Tuesday, August 08, 2006

Charlie Ticket Complainers: Buy a Monthly Pass and Shut Up! But Wait... I Must Blame the T too...

I don't know why, but this is starting to get to me. Oh wait, I do know why... because people are driving me crazy with this: "the Charlie Ticket only works at some subway stations; at others I need to buy a token." Now, agreed, the new "super-gated" machines are sloooowly being implemented across the system (the ones at Sullivan Sq have been sitting for over two weeks now; maybe they'll have them in by Thanksgiving), but I haven't had a single problem no matter which stop I get on at. Know why? Monthly Pass.
Question #1: If you ride the T daily, or at least Monday-Friday why are you, after decades of having the flat-rate Monthly Pass Program, buying a single ride whether it's a token or a Charlie Ticket?
Question #2: Do you know that it's costing you more?
Question #3: Do you? Seriously.
Question #4: Do you?
Question #5: Are you that cash-strapped that you can't fork over one major $20-$80 expense (rapid transit) that, by the end of the month, will save you money?
I mean, I just don't get it. At Sullivan Sq I swipe; at North Station I swipe; at Lechmere I put my same card in the overpriced machines which take forever to open the magic gates. But still I get through (eventually) just the same. Why even mess around with the one-ride crap?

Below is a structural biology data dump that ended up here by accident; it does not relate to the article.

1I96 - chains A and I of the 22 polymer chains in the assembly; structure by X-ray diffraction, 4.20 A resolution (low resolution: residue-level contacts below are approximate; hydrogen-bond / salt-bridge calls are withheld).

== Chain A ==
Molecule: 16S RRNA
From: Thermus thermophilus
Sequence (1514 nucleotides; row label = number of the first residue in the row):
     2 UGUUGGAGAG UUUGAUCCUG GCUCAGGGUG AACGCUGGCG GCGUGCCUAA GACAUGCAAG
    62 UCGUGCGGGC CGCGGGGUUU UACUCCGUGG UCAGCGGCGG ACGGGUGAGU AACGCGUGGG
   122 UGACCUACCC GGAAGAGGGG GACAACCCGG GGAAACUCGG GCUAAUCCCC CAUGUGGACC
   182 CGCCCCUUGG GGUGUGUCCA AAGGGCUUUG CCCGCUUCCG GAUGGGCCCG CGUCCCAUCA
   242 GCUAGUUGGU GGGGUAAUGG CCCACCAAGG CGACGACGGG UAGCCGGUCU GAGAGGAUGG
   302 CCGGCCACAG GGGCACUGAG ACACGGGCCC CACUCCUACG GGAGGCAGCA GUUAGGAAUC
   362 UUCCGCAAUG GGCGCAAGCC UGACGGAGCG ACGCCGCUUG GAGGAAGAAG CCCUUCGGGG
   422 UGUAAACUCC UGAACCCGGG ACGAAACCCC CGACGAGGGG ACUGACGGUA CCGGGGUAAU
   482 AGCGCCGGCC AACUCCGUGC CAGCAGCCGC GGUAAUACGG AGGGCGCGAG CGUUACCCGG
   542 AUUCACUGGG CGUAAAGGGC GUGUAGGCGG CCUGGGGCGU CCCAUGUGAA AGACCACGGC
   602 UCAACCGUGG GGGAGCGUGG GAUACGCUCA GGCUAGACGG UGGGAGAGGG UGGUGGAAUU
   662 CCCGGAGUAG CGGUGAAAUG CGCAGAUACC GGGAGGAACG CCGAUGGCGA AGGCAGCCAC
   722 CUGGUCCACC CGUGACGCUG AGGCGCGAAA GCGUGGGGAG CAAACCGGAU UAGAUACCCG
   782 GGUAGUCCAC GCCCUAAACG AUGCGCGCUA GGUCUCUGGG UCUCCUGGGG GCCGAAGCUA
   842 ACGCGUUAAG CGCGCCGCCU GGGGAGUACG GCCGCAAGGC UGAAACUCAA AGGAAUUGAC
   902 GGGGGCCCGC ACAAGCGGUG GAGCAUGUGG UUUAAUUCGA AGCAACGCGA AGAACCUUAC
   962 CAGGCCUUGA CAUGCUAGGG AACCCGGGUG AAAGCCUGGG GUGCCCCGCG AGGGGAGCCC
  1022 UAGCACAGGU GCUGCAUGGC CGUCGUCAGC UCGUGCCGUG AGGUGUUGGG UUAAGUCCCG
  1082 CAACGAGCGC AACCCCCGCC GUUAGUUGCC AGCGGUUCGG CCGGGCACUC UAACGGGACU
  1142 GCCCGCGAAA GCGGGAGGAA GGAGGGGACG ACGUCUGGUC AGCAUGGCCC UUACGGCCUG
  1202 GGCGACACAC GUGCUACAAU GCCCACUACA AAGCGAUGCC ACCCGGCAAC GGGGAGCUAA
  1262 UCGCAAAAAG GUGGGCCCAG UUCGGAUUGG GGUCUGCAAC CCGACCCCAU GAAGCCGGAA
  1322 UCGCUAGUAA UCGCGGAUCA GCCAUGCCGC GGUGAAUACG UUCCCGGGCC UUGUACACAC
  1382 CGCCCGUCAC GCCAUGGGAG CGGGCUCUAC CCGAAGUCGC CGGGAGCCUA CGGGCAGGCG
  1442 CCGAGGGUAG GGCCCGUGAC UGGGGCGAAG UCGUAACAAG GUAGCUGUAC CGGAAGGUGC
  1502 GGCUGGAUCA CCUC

But let me back up a minute: the T is forcing those who choose to buy single-rides for the (let's-put-in-speed-restrictions-every-quarter-mile) subway to arm themselves with tokens and buy Charlie Tickets at other stations because administration decided it didn't want to include a token slot on the machines. New York City Transit did. You can't buy the famous Y-cuts in the Big Apple anymore. But at least administration there had enough sense to realize, "Hey, maybe we should build token slots into the new machines for people so that, if they have a bunch of tokens from subway stops with the old machines, they can just use up there tokens." Boston just flatly said adapt or get "Charlie-d"; New York had common sense. But that's why New York City Transit runs 24 hours whereas the MBTA rapid transit still stops at 12:30, with administration still bellyaching that "it's the oldest subway in the country (a whopping seven years older than NYCT) and needs down time for maintenance" (in a system 1/4 as large). Boston has always been a haphazard, shortsighted city (Big Dig, anyone?). Not putting token slots in the new magic gated machines to ease the transition to "Charlie" is just another example.


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